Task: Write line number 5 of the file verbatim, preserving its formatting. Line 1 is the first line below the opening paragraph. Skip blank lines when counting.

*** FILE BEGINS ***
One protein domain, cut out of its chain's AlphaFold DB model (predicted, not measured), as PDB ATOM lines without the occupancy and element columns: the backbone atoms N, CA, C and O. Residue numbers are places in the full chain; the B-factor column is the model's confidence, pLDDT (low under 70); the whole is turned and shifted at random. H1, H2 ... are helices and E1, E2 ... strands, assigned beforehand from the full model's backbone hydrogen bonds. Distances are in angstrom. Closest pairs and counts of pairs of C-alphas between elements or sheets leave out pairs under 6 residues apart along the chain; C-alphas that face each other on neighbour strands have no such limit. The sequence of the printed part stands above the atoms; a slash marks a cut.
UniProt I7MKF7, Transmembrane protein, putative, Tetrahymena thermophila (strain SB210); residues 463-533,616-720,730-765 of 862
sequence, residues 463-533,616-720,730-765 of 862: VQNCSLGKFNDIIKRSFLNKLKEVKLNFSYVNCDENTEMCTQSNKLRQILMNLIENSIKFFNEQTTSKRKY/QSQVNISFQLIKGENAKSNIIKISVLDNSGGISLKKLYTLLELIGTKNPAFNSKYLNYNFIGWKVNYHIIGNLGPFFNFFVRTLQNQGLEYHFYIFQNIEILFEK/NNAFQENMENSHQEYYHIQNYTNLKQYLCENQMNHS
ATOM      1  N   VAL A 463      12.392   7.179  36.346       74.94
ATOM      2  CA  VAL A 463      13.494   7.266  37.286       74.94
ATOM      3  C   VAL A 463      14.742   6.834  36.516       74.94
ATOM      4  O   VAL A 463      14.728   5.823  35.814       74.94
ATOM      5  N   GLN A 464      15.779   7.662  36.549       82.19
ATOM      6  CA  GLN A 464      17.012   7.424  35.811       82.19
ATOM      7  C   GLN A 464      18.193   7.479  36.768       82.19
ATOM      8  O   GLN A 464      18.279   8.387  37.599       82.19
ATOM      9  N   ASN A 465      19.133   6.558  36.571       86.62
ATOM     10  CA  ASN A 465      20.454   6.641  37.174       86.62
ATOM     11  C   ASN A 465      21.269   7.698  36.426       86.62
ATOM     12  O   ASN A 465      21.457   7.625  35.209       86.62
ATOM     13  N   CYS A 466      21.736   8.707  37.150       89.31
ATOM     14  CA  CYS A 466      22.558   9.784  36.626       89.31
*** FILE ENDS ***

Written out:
ATOM      3  C   VAL A 463      14.742   6.834  36.516       74.94